Now that it's over, and no harm done, I can tell you about it.After my second dose of antibiotics for diarrhoea that didn't work, I rang the VSO doc in Madang.He was away and I eventually was connected to his locum.He had my notes in front of him and he prescribed a drug called chloramphenicol.Four days into taking these pills, (which had had no effect up to then) our internet got connected and I looked the pills up.I stopped taking them immediately upon reading 'do not take this drug if a safer one is available'!It is banned in the USA and as far as I could make out, is used mostly on animals! One of the side effects is a serious anaemia which is incurable without a bone marrow transplant!It is used in third world countries because it is cheap and one of the other side effects is diarrhoea!A few days later I visited the VSO doc in Goroka, who said on no account should a caucasian person take this drug, but said as I'd stopped taking it promptly I would be OK and the likelihood of adverse side effects was only 1 in 25000, so I felt reassured.However, I rang the doc in Madang to suggest he sack his locum and he said I had nothing to worry about - he'd been using the drug for years and never killed anyone as far as he knew!!However, I made an official complaint to VSO medical unit, who also reassured me and I feel confident I'm fine, but if I hadn't looked it up, I might not have been.I've also warned all other volunteers not to touch the drug.Whew!!Beware doctors I say, they'll kill you given half a chance!
I'm now beginning to feel better, though I still have some way to go, I think my body just has to take time to recover from all the medication, but thankfully the diarrhoea has cleared up.I have to say that I have had huge support from the VSO medical unit and the Education Programme Adviser, so I have been well looked after in that respect.
Deep depression amongst all volunteers here, as yesterday we were given a directive from the Programme Office in Madang to evacuate by plane tomorrow morning.The main reason given was that according to the medical adviser in Madang, the hospital in Kundiawa no longer has basic medical supplies, because of the landslide (e.g. oxygen) so if something happened to any of us we might not get the medical attention we needed.Most of us weren't happy, as we felt there had been an over reaction on the part of VSO and no proper assessment had been made.We think there is a notion in Madang that the highlands is unsafe anyway and anything untoward that happens, causes them to panic.We told them that at least we wanted to wait to see if the situation improved over the next week, but to no avail, our tickets had been purchased. If we refused to do as we were told, our volunteer status would be withdrawn and we would get no further support from VSO. So we started packing to-day, then received a phone call about midday from our project manager, saying that the Programme Office have changed their mind, they now think essential hospital supplies are getting through, so they have given us a choice as to whether to stay or not.We have chosen to stay and will keep the situation under review, so we're now unpacking our packing!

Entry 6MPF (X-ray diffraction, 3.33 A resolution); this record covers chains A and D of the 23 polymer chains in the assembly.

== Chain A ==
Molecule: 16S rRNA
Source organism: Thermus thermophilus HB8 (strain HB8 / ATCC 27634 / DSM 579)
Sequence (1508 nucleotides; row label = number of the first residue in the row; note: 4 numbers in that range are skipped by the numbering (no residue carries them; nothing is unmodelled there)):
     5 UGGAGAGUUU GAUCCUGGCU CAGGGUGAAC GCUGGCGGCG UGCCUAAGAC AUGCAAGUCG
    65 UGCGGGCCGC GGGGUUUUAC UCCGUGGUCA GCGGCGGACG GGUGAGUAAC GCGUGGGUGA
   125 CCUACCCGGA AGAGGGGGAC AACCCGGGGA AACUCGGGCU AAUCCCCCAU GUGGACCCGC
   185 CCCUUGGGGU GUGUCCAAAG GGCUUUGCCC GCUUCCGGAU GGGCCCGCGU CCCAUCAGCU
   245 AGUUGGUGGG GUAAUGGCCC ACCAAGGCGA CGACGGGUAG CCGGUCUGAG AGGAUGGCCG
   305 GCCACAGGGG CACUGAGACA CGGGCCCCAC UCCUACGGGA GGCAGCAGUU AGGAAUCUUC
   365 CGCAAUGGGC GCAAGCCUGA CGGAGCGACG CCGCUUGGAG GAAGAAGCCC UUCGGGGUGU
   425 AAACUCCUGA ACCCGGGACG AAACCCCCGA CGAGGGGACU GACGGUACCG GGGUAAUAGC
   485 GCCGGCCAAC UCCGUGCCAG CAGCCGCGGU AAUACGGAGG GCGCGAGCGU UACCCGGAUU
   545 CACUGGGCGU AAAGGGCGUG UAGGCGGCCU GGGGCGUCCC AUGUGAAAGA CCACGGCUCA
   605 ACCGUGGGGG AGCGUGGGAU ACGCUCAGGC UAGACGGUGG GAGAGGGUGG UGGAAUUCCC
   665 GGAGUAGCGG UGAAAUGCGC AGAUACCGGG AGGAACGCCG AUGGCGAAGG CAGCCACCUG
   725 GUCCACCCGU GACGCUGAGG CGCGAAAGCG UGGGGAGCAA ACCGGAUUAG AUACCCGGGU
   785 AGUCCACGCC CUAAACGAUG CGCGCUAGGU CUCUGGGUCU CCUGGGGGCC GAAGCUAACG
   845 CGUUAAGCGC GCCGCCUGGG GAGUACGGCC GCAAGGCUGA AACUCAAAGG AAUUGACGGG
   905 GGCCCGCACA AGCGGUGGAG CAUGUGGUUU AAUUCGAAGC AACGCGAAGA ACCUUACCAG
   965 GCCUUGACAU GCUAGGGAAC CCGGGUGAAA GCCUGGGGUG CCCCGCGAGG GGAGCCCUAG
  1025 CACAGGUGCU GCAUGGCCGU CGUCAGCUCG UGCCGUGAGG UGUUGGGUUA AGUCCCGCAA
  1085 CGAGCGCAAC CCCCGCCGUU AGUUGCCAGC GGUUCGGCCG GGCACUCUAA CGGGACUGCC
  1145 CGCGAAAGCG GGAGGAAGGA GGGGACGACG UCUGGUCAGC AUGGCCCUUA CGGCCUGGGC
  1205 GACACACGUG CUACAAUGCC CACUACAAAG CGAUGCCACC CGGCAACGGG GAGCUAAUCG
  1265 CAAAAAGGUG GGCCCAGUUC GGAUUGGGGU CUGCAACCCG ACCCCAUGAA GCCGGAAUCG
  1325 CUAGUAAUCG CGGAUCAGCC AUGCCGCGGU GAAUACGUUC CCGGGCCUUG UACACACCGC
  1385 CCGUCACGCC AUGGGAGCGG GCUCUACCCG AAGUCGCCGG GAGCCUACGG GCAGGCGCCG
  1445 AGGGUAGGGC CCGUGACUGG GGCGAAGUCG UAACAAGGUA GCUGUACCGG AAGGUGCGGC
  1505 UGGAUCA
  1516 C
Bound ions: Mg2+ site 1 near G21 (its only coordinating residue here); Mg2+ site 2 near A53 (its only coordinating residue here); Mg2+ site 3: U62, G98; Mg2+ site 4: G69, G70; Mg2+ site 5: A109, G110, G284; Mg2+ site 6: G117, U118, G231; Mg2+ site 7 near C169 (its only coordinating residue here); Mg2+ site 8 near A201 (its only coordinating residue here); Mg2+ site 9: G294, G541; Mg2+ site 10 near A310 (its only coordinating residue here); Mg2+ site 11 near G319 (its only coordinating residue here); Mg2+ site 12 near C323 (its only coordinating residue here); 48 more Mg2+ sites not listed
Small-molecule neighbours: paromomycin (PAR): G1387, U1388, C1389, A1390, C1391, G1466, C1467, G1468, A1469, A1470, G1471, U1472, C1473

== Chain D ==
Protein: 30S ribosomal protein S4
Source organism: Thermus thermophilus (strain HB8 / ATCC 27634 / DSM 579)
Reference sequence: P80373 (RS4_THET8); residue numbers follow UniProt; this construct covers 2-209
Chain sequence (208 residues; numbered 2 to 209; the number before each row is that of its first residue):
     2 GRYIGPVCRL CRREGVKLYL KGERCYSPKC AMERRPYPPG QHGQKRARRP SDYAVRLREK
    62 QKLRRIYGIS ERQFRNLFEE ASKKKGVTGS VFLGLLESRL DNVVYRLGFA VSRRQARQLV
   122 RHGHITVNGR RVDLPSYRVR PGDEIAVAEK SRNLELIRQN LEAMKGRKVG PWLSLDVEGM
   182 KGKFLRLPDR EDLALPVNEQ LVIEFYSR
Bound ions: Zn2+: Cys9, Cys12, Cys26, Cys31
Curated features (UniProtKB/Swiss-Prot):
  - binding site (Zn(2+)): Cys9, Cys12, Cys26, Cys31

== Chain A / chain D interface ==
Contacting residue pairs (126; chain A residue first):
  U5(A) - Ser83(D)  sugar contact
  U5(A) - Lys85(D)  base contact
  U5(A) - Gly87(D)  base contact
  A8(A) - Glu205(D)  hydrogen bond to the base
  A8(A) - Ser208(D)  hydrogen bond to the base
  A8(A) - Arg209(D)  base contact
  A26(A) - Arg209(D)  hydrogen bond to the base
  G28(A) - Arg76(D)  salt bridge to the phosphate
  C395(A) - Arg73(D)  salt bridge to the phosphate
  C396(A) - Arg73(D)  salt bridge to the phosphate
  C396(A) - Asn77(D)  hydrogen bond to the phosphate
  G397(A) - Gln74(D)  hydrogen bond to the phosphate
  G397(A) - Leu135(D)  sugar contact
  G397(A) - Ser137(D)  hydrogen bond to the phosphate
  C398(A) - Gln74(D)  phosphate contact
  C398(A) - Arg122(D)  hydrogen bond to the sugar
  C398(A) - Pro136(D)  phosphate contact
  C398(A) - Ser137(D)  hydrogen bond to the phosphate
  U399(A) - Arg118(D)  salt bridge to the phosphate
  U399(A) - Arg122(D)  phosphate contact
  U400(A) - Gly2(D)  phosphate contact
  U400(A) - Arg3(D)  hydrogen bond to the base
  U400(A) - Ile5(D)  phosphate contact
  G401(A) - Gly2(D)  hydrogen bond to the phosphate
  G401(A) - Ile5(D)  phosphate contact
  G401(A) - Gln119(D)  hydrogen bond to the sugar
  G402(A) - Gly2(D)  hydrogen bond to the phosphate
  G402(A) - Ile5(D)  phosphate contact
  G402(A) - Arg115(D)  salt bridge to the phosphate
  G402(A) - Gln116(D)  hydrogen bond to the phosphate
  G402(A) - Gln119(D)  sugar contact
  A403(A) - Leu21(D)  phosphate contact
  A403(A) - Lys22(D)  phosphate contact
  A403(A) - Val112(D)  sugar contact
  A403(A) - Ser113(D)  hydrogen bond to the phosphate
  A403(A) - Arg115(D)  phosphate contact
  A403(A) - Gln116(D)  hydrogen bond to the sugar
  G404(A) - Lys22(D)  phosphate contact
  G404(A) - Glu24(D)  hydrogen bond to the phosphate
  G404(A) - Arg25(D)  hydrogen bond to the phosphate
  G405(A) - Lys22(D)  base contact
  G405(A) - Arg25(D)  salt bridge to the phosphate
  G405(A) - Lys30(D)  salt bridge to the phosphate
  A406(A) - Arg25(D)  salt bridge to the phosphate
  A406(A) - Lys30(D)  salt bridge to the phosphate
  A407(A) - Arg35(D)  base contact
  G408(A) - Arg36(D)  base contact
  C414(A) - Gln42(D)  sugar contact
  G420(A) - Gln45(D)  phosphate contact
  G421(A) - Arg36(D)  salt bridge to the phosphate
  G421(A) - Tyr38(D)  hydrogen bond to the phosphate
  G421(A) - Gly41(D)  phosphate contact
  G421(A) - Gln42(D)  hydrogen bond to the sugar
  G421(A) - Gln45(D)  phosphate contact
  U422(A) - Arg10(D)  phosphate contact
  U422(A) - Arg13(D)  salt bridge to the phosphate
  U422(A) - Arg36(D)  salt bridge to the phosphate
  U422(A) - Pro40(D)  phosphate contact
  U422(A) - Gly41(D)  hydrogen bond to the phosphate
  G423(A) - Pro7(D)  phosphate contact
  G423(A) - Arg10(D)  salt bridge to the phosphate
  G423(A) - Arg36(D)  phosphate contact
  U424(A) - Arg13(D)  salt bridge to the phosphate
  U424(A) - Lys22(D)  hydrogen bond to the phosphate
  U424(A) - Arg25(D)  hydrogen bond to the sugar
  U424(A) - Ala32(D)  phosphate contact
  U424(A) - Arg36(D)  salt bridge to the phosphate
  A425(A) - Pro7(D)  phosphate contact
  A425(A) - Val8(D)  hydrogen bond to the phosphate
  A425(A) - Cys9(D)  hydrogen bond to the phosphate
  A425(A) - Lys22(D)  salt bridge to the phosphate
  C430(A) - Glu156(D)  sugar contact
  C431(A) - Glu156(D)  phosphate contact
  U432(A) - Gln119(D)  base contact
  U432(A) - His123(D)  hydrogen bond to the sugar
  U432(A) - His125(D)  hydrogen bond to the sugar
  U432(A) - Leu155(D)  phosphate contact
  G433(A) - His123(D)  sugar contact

I think we're now beginning to go into the dry season, as we had no rain yesterday - hope it doesn't mean it will get hotter!If that is the case, it should give the mountain a chance to dry out, so that maybe it'll stop shifting, as the heavy rains haven't helped the situation.
We hope to send this blog sometime soon, but for the past few days, we have been unable to make connections via internet and the telephone has also been playing up.We're in the process of trying to get Telecomm to respond but when that will be is anybody's guess - it is Friday today after all!
Hope all is going well in Blighty